Norway is one of the world‘s most digitalised countries; some even consider it number one! Nevertheless, rapid technological development is also creating challenges. New
technology and more digital solutions are creating an increasing demand for new competencies. Development of 21st-century skills is a requirement for everyone.
The number of occupations that do not require digital skills is rapidly decreasing. All realms of working life and society at large require internet access, as well as the ability and tools to access digital services, both public and private. We have to be able to quickly learn to use new tools in order to be a part of working life and society. Examples of this development can be found in various occupations such as teaching, industrial work and health care. With expanding digital access to knowledge, the teacher’s role is shifting towards that of a facilitator, motivator, and guide, rather than merely an instructor. Industrial workers are required to operate software, whereas they previously used tools and ”got their hands dirty”. Healthcare workers need to work digitally in more areas, for example registering patient data, communicating, reading work sheets, and operating medical equipment.
Digital skills – the foundation 21st-century skills
The concept of basic skills has changed with the digital evolution, and the “new basic skills” are those of the 21st century. These abilities include life and career skills, basic skills and knowledge, learning and innovation skills, in addition to ICT skills. Lifelong learning is a concept to which we must all adapt. It is no longer an abstract idea or something reserved for people without higher education. The workplace is playing a central role in achieving skills development and learning new tools. There is increased political awareness around the fact that digital development occurs faster than political decision making and policy development.
The digital evolution affects basics skills in general, not just digital skills. In Norway, we have been focusing on the basic skills of reading, writing, oral competency, numeracy and digital skills. With the advancement of technology, digital competency is no longer restricted to knowledge and skills using specific tools, software, or IT solutions. The concept is increasingly used to describe the ability to acquire knowledge, be creative and innovative, as well as develop the attitudes needed to use digital media to live, work, and play in the knowledge society.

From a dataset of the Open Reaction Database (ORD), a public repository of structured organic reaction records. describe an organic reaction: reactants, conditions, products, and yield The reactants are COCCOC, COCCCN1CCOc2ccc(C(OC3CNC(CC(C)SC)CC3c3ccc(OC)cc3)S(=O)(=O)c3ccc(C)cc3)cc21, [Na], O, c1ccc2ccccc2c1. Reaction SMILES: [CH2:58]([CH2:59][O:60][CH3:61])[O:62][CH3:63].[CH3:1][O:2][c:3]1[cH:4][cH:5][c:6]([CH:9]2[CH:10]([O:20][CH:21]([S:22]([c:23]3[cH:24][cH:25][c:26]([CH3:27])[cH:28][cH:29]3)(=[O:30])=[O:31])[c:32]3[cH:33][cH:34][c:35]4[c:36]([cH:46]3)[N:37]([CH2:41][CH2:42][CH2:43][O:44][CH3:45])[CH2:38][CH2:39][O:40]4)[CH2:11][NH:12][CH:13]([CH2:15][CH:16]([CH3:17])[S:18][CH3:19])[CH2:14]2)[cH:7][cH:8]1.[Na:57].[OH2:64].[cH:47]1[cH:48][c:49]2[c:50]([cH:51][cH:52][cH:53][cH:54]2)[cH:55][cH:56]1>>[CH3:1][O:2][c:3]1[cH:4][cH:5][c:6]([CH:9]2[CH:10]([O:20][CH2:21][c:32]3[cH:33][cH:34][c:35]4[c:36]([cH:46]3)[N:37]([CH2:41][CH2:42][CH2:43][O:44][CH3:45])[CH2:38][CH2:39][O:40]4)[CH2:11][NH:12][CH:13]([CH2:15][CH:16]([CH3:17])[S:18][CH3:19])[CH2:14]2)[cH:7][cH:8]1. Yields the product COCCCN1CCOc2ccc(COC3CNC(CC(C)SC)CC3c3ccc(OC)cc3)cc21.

Although basic skills are interconnected – and connected to social and emotional skills – the government has a special focus on the digital skills needed in Norwegian society. Despite being one the most digitalised countries in the world, PIAAC shows that there is a lack of basic digital competence among 30% of the adult population. Norway, placed amongst the most advanced digitalised countries, is at risk of falling behind if we do not keep up with the demands and needs of business, the workplace, and society.
Digital competency outside working life
Close to 80 % of employed citizens want to improve their digital skills while at work, and the workplace is the most important arena in which to evolve and maintain one’s digital competency. For this reason, people who are outside the workforce are especially vulnerable to falling behind. The government is increasingly aware of this group and is focusing on various ways to strengthen the skills base for the general population.
Skills Norway has developed several open educational resources (OERs) and has initiated measures to improve people’s digital skills, such as a framework for basic digital skills and learning materials available online. Tests, self-assessment tools and e-learning will be ready to use by January 2019 at kompetanseporten.no.
Digidel.no is a site for instructors of basic digital skills. The platform contains course material that can be freely used in libraries, seniors associations, by municipalities and by NGOs offering courses with the intention to increase people’s digital skills. Digidel forms part of Digihjelpen.no, which is a municipal guidance service that will help raise the basic digital competence of its citizens adapted to local conditions.
Continuing education in digital skills
Lifelong learning is a necessity to participate in working life, a realm that is continually changing, with changes happening faster than ever before. The lack of focused teaching of relevant and sustainable digital competencies means that newly graduated students face the risk of having an outdated education even before entering working life. The focus on lifelong learning and continuously updating digital skills has not been a focus or priority for people with higher education, as it has been assumed that higher education also means high digital literacy, but the focus is slowly shifting. Skills Norway is now working to develop continuing education courses in digital skills specifically aimed at people who are in the work force and have a post-secondary education. Business clusters are invited to develop these courses within an industry in cooperation with a university or vocational school. Other government-initiated programmes are focusing on educating teachers and including more digital thinking and solutions in all educational levels.
What happens when knowledge acquired in the formal education system becomes obsolete?
In the learning café 21st Century Skills and Adult Learners: Preparing for Societies that Never Stand Still, Skills Norway – a directorate under the Ministry of Education – will present Norway’s strategies for digital skills development. Together with other OEB participants, we will explore how to get people prepared to meet the digital demands of a society that never stands still.
 Liikenne- ja viestintäministeriö, Tekes, Teknologiateollisuus, og Verkkoteollisuus, 2017
 Chakravorti og Chaturvedi (2017): Digital planet 2017.